Monday, 30th October 2017

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Sadia Abbas on all that led up to her debut fiction novel The Empty Room

She is a DSC Prize for South Asian Literature 2019 nominee

  • Published 16.10.19, 8:29 PM
  • Updated 16.10.19, 8:29 PM
  • 6 mins read
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Sadia Abbas, a New Jersey-based author of Pakistani origin, whose tale of melancholy about Pakistan and a woman in the ’70s struck a chord around the globe. (Picture: Lawrence Lerner)

The Empty Room by debut novelist Sadia Abbas takes you back to Pakistan in the ’70s in a lyrical manner, while holding your hand through a form of darkness that consumes you from inside. Abbas talks about the country and the events that led up to the Zia regime that followed, juxtaposed against the story of Tahira, a beautiful artist who is married into a household of conformity. She, who is used to keeping company with freethinkers and social activists that are her brother and his friends Waseem, Andaleeb and Safdar, is alarmed at the crushing claustrophobia of discovering the truth.

Abbas is a scholar and author who has contributed extensively to the world of academia and non-fiction. This time, she has forayed into fiction with a riot of colours on canvas that is Tahira’s story, to deal with events unfolding around her. Tahira encounters a family unwilling to accept her art till they learn to use it as currency for social validation and a husband Shehezad who is fighting contradictions within him. The beautifully drawn characters and the art she creates in a series called ‘The Empty Room’, all come together to make for a great read. t2 caught up with the New Jersey-based author, days ahead of the announcement of the shortlist for the award.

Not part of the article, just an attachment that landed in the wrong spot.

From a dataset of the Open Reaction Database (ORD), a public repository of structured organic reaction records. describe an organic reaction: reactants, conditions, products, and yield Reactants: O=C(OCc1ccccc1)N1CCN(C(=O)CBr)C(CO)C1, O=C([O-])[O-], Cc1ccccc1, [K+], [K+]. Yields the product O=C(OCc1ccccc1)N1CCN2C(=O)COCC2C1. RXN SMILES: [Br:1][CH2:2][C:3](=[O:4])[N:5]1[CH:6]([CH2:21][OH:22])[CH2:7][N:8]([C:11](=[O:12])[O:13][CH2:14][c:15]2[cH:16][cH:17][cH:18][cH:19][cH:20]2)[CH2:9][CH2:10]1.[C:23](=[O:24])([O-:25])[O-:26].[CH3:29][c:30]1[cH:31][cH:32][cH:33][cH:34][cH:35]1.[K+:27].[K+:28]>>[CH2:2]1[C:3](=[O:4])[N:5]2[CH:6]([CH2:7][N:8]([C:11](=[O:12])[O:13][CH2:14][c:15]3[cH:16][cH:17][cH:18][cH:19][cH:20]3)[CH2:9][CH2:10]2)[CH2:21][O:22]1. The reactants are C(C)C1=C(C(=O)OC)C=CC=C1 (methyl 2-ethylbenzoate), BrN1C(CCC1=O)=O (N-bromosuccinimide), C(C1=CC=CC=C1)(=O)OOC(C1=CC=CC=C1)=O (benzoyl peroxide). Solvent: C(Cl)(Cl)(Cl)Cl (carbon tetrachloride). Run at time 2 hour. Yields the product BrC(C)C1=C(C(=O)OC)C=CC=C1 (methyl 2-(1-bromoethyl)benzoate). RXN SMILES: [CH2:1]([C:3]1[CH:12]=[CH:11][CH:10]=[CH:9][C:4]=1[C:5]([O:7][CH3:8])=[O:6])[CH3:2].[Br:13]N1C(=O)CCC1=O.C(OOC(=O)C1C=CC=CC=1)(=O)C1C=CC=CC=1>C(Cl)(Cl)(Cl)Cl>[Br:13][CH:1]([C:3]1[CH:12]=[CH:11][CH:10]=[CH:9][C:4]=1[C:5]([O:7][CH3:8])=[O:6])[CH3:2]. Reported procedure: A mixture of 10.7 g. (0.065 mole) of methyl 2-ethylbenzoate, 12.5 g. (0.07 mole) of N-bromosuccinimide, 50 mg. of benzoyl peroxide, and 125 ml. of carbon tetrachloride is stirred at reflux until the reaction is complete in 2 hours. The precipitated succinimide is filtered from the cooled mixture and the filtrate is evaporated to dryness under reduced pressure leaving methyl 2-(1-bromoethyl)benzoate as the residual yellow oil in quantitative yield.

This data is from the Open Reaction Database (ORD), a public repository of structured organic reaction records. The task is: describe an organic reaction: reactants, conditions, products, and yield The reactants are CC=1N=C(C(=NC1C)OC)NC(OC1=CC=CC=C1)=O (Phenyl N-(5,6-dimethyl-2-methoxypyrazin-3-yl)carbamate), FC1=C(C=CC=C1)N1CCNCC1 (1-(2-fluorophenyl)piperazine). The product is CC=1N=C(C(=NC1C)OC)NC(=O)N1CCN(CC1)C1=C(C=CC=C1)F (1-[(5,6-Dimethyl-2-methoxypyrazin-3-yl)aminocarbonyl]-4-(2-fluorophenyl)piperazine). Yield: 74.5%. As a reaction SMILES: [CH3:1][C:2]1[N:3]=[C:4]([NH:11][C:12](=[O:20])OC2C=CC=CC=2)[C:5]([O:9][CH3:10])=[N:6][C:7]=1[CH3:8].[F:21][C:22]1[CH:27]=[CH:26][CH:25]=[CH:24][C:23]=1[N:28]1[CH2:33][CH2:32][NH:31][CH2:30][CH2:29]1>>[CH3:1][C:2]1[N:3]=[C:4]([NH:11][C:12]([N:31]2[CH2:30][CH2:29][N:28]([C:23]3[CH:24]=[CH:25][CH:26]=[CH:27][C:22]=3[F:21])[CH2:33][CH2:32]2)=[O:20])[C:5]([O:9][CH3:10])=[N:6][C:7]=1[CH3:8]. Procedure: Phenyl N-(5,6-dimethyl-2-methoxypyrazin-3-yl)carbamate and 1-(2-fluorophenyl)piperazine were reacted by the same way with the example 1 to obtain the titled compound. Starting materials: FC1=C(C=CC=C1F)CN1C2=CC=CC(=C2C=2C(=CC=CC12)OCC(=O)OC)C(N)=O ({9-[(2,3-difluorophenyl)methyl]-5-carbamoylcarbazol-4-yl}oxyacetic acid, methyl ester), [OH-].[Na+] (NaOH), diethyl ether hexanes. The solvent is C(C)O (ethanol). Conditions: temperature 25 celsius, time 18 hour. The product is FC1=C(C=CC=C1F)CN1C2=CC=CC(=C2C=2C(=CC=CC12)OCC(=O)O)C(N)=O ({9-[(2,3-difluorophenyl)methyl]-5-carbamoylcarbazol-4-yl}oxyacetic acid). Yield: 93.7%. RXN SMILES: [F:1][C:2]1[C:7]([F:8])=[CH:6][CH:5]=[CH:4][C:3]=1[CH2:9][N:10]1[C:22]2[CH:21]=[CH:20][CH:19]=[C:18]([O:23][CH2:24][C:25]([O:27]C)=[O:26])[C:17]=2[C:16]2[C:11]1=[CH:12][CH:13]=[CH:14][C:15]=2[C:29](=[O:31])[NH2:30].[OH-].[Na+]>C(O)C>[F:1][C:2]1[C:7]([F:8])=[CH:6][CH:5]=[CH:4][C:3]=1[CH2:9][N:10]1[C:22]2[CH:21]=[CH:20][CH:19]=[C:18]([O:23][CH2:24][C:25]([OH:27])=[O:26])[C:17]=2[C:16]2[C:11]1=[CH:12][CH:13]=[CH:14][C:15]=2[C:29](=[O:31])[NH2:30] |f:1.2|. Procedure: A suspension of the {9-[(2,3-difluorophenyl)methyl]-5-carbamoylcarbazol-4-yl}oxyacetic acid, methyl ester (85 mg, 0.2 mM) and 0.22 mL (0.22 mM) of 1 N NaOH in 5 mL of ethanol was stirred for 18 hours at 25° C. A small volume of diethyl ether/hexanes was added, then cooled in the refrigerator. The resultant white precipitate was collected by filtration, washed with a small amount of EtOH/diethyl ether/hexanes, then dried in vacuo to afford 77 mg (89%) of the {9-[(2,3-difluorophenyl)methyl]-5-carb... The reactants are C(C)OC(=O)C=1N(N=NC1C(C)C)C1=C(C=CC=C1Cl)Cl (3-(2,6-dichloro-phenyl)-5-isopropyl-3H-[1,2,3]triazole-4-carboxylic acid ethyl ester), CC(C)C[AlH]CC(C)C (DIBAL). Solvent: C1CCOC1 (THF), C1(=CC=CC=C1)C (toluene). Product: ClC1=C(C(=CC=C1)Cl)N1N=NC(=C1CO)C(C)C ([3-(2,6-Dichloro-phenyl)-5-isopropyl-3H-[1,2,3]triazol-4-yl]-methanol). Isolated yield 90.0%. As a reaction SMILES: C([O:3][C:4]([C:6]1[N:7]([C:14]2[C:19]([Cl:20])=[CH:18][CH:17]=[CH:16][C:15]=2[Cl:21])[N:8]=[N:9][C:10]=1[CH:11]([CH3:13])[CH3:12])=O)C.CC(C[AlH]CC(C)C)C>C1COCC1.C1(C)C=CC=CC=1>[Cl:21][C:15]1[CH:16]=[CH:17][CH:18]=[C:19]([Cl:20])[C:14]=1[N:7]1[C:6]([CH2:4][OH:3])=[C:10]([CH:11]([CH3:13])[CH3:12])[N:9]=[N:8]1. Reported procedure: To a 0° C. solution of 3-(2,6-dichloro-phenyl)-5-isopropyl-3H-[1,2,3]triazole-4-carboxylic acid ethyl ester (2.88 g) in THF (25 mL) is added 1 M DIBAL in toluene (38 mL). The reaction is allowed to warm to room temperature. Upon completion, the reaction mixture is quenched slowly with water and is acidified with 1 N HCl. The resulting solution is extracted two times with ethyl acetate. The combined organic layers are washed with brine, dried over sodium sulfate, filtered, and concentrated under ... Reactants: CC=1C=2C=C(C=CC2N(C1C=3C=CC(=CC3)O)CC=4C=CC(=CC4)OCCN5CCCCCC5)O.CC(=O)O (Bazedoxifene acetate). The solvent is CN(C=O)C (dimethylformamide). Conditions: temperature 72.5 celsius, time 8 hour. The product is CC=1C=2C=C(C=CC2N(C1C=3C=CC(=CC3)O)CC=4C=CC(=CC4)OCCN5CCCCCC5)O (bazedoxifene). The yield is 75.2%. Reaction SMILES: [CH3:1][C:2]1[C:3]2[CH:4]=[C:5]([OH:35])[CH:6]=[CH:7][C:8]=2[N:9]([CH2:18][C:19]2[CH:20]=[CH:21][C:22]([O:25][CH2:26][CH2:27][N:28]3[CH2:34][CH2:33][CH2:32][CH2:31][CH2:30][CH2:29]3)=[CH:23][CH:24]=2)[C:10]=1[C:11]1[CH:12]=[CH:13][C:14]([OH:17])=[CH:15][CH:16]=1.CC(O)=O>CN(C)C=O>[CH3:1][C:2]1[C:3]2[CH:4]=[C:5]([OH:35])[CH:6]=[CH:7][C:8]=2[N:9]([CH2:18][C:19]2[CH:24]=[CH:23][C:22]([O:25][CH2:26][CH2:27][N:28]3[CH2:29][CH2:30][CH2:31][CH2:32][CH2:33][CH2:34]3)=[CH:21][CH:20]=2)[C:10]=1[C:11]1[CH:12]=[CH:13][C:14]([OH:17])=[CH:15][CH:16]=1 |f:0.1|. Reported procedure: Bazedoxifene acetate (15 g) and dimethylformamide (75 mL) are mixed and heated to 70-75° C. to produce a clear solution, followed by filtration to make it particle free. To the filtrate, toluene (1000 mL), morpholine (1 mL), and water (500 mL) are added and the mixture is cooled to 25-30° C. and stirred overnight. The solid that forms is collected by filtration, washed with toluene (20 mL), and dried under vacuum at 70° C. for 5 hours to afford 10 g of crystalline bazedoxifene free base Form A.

How does it feel to be nominated for the DSC Prize for South Asian Literature 2019?

Quite lovely and surprising. I am honoured to have the recognition. And it’s nice to know people are moved by what I wrote.

In your opinion, how important are literary awards for an author?

I’d say there are at least two layers there. It’s nice to be recognised but there are always so many great works that don’t get recognised that it’s also important to keep things in perspective. I won an MLA prize for my academic book, and I need to keep remembering how many greater books never saw a prize. The second layer is a market one — awards and the route to them helps circulate awareness of the existence of a book, so more people are likely to read it. In my case, I don’t have an agent, so being on the longlist would probably mean more people would hear about the book.